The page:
Guide: 2nd Generation CX-9: Aftermarket oil catch can installation

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2018 CX-9 GT
I've been reading this thread with the anticipation of instilling a catch can on my '18 GT, but it seems that there is a small amount (or none as in sm1ke's case) of oil vapor being reclaimed. In reading the Mazda threads, such as this one, echoes what's being discussed above: Drive your car to operating temperatures and do get on it every once in a while. That being said, is the catch can really necessary if we drive like Zoom Zoom? :)
 

sm1ke

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:
Canada
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'18 CX-9 Signature
I've been reading this thread with the anticipation of instilling a catch can on my '18 GT, but it seems that there is a small amount (or none as in sm1ke's case) of oil vapor being reclaimed. In reading the Mazda threads, such as this one, echoes what's being discussed above: Drive your car to operating temperatures and do get on it every once in a while. That being said, is the catch can really necessary if we drive like Zoom Zoom? :)
Honestly, we won't know for sure unless we get some 2nd gen CX-9 owners with 100k to do a valve inspection, and report their style of driving and their location.

With that said, some of the cars that have had serious carbon build-up issues (some Audis, 2nd generation Lexus IS250s, etc.) have shown symptoms starting as early as 30k. These symptoms usually manifest as excessive engine vibration, poor gas mileage, and decreased performance. As long as your car isn't exhibiting these systems, there's nothing to worry about. Personally, I owned a 2nd gen IS250 for a few years and never had any issues. It had 90000 miles when I sold it, and it didn't have any carbon build-up symptoms. I drove it year round, my drives were always long enough to get the engine up to operating temps, and I did let the car stretch its legs every once in a while.

With my CX-9, I drive it like the IS250. It's driven year round, my drives are always 10-30 mins long, and I like to push the engine now and then (probably more often than I should, lol). The catch can, in my case, was just a preventative measure. I honestly believe now that it has to do with the bronze sintered filter that is included on some catch cans, but not on mine. I can't think of any other reason for why I'm not collecting any blow by.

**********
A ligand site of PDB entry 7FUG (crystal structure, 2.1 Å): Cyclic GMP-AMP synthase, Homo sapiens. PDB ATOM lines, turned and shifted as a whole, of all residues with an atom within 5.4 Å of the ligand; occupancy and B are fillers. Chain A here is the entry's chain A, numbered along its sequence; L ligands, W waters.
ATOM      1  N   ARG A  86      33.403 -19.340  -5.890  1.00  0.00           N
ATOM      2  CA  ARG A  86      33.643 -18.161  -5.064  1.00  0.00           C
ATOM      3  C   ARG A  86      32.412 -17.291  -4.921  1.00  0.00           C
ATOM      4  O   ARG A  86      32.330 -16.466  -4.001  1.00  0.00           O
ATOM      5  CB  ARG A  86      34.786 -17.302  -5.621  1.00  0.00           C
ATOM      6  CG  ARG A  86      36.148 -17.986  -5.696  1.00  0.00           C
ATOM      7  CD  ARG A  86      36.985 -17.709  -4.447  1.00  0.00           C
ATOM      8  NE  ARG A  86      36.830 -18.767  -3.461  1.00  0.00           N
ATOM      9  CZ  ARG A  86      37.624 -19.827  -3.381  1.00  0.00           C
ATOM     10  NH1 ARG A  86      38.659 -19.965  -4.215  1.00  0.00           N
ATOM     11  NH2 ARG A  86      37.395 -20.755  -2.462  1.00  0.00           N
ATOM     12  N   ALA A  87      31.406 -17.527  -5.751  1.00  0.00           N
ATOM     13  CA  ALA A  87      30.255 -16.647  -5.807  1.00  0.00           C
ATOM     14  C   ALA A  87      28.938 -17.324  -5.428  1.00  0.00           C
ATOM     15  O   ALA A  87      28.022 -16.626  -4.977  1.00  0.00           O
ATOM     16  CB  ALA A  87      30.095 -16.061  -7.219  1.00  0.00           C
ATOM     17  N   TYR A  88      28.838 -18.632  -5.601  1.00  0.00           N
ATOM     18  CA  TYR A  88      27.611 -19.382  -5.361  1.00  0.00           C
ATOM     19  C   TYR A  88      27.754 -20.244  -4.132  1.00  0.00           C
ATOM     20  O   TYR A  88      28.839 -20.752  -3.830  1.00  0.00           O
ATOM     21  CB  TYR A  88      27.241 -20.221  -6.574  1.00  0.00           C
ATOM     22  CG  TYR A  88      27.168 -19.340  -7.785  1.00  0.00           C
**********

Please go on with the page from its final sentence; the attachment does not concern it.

sm1ke

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Canada
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'18 CX-9 Signature
https://corksport.com/mazda-6-2.5l-turbo-oil-catch-can-kit.html

It seems that there is a problem in the place where we installed, and the pipe that should be near the firewall needs to be modified.
Thanks linxiabing, the installation is indeed quite different. I'm going to purchase more supplies for this installation and try to tackle it on a warm day, then report back and update as necessary.

Just a note - this installation does appear to be correct by all accounts, as the OCC is meant to go between the PCV valve and the intake manifold port. It seems to work for other owners, maybe just not for me. But I will try this alternative method. At the very least, it looks like doing it this way will prevent any blowby from ever making it into the intake manifold via the PCV valve.
 
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Mazda CX-9 Signature
https://corksport.com/mazda-6-2.5l-turbo-oil-catch-can-kit.html

It seems that there is a problem in the place where we installed, and the pipe that should be near the firewall needs to be modified.
That's definitely interesting. It seems complicated for sure. Can someone explain to me the engineering behind this install route? And that seems excessive for what it caught with 500 miles. You must have to drain it multiple times between oil change
 

sm1ke

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Canada